Oracle has mounted a no-holds-barred legal attack on Google's Android operating system in a lawsuit that accuses the internet giant of deliberately infringing patents and copyrights Oracle holds for the Java platform. In a complaint filed late Thursday, Oracle asked a federal court in Northern California to seize all Android …
Well, their patent entitled "System and method for dynamic preloading of classes through memory space cloning of a master runtime system process" can probably be discounted because if they knew what they were talking about when they wrote it, they would have understood that a class can never be instantiated, thus never preloaded - a class is just a definition, "object" is the word they were looking for.
This type of sloppy semantics is rife in computer literature and deserves to be punished.
If you've used java you should know that a class is also an object. When classloaders load jars they load all the classes into memory. Anyone who has ever run tomcat with dynamic reloading has probably noticed how much memory this usually causes applications to leak.
the sun is gone
i dont think android is a great solution. i KNOW android is a great solution.
sun would never do this. its all about money to oracle.
Looks like Oracle wants licensing fees for all Android phones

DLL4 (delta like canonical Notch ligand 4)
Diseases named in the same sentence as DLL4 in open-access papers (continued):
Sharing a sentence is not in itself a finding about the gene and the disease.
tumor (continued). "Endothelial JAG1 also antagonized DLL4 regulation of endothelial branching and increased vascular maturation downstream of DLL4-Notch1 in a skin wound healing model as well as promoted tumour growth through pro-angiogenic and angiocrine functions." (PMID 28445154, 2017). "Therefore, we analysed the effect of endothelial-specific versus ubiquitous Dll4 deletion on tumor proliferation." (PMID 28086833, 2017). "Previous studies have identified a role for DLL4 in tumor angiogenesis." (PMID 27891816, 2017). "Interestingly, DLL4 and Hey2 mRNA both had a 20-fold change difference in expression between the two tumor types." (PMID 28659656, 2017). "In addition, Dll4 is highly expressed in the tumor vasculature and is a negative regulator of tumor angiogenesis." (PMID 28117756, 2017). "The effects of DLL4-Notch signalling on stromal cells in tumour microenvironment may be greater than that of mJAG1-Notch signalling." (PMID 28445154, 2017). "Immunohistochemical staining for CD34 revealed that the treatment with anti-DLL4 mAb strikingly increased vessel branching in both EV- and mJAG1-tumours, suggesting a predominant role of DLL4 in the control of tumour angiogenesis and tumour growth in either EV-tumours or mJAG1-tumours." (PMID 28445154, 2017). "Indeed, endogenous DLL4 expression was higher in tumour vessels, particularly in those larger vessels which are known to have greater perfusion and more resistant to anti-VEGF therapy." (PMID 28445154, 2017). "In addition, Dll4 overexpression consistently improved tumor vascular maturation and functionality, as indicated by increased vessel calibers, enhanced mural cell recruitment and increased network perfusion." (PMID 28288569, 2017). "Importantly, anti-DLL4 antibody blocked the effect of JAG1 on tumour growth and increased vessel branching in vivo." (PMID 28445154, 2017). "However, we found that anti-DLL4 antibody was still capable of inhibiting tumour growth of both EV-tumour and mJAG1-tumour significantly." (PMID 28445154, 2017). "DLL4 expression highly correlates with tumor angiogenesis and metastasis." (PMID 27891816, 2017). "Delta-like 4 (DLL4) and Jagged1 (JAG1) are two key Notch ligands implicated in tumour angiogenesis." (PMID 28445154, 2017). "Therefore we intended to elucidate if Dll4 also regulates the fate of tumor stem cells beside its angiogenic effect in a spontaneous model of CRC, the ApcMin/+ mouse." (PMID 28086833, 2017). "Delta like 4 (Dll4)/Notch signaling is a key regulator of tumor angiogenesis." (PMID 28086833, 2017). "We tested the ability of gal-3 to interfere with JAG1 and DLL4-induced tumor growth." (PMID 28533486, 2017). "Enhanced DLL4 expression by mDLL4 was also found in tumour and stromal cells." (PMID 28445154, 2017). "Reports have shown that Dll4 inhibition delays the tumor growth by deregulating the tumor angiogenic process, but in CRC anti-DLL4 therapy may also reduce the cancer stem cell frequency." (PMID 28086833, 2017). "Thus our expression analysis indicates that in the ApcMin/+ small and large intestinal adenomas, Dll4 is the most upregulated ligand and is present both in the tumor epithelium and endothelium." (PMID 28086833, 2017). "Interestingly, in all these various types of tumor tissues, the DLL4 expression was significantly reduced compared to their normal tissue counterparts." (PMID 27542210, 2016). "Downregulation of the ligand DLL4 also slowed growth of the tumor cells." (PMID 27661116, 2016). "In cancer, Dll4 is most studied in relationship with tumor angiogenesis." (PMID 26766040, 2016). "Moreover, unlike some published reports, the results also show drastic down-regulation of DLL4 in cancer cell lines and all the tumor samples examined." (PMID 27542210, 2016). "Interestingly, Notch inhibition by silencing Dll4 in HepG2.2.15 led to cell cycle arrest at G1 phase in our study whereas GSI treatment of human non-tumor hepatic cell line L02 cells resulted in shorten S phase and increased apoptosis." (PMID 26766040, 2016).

The technology included by Google DOES in fact infringe on the patents. But for that fact, some of the patents apply to all kinds of virtual machines in general. I'm almost sure that IBM has to have at least a truckload of VM patents that should "prior art" at least a few of the more general ones. Maybe ones related to Smalltalk.
As for combination of VM and native code combined, pretty sure the patent will hold up unless some of the Scheme guys out there published something in ACM a long while back.
It's sad because Oracle can go after a ton of companies depending on object oriented JITs with those very patents.
Gotta wonder though... is there actually money in Java outside of patent litigation? Really, it's Sun did a great job propagating the tech so that 15 years later, we're still using the same ugly ass class libraries, hell Oracle/Sun should be sued for AWT and Swing on matter of principle alone. But, where is there actually money to maintain Java? I just don't see there being any profit in it anywhere.
Looks like Oracle is trying to find a way to get a $1 license fee for every phone out there using their technology (that's what it used to cost 10 years ago anyway). I'm pretty sure that Oracle could very easily go after Adobe for this as well. After all, most of those patents also apply to the Flash platform. Actually, I'm almost 100% sure that the same patents should backfire on any company implementing a tracing compiler and even an EcmaScript JIT. Though the fact that EcmaScript is prototyped as opposed to object oriented might beat at least the class loader patent.
Funny to think that Apple's stubbornness regarding Java and Flash and sticking almost entirely to native code in C based languages might make them the only non-Java licensee to be immune to this.